Bloomberg is a perfect illustration of what Maggie McNeill calls a “lawhead” — someone who thinks they can change reality just by passing a law. No matter how many times they fail to patch the Matrix to their desires (their calorie-labeling scheme was a complete failure) they keep passing these stupid laws. They keep pretending that, all of the sudden, people in New York will never drink too much soda and all lose weight. Why? Because Michael Bloomberg passed a law, that’s why! What? Don’t give me those looks. Bloomberg is about to outlaw smartass looks.

But, really, I’m wasting my breath on this. Bloomberg cares not for facts or invective. It’s not just because facts contradict his views. It’s because fighting obesity is not really the point. It is, at best, a side effect. Making people obedient to government; controlling more and more of their lives; having them dance to Mayor Nanny’s tune; that’s the point.

The point of power is power. The second Mayor Nanny started in on term limits, the people of New York should have tossed him into the Hudson. They are now bearing the burden of their lack of suspicion.

On more reasoned and mature discourse from Leftists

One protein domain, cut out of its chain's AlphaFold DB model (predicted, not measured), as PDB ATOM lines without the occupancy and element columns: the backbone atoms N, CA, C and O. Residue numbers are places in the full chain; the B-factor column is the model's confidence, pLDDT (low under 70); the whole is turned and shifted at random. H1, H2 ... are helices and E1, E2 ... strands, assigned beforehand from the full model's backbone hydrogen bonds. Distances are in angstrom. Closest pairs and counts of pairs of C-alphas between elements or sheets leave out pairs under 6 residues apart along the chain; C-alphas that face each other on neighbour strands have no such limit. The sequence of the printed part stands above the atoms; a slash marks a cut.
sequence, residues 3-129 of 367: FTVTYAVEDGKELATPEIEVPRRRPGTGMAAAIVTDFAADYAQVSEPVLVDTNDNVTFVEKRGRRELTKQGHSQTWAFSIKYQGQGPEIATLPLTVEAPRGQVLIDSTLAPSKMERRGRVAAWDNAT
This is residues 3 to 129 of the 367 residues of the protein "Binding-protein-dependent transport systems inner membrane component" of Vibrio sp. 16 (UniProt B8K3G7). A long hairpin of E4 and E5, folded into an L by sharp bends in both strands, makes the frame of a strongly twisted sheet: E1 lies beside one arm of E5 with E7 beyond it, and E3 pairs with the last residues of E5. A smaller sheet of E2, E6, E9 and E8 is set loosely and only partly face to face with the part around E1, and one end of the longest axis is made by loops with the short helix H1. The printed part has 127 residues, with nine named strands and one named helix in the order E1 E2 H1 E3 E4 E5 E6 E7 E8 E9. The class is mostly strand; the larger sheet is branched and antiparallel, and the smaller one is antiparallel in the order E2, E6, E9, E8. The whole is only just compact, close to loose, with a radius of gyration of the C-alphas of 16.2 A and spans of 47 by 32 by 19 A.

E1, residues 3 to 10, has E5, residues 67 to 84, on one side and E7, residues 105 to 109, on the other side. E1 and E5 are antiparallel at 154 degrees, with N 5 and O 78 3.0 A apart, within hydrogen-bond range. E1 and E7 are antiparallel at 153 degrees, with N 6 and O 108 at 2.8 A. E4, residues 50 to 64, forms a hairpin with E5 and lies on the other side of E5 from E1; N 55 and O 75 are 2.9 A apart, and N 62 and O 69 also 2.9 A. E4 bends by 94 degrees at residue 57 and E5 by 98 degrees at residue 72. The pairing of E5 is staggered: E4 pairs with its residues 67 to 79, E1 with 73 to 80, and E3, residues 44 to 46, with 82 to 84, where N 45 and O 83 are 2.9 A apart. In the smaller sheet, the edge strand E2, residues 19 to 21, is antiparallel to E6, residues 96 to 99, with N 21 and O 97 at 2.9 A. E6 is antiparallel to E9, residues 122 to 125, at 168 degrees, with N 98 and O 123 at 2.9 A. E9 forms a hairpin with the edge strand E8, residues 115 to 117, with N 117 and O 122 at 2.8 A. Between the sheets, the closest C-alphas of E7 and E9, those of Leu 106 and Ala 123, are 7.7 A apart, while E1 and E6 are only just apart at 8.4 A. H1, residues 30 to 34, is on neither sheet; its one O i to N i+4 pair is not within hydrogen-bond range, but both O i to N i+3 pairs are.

As you may not have heard, Glenn Beck and his family were assaulted in a New York City park. Now, first, before I get into it, I will clarify that when I say “assault”, it seems to have been only in the legal sense of the word… what happened to them was assault by the legal definition, and was from the moment the wine was spilled on his wife. That’s assault, brotha, even if it’s not the fist-meet-face sort.

Of course, reaction from the left in general has ranged from “It’s just more of his demented lies, no one who opposes Glenn Beck would do such a thing” to “The bastard had it coming, it’s his own fault, shame it wasn’t something worse”.  Well… those two things don’t work together terribly well, but hey, doesn’t stop some people from putting them together in the exact same post on the subject.

Of course, Glenn Beck has the right to his views and no-one should ever take that right away from him… but y’know, the right to speak goes both ways, so if someone wants to boo and heckle you, they’ve got that right too, especially if you’re the kind of bloke who can lose his bap on-air and furious slate a caller, only for you to call them a “pinhead”.

So, just to be clear, having a TV show and saying things people don’t like means that people can shout at you and insult you as you walk along the street. It also excuses physical damage to your person or possessions. Might as well have been honest and followed up “but y’know” with what he actually meant, “he shouldn’t be allowed to actually speak about them”. In fact, note the distinction there… Beck has the right to his views, not to express his views. Clearly, being a conservative is okay, just so long as you don’t go around making it all obvious you’re a conservative. Y’know. Maybe you could tone down the conservativeness, to spare the feelings of those who could be offended. Be conservative on your own time, not in public where children could be exposed to that sort of lifestyle. Don’t see how that could be offensive to ask of all you Pubs.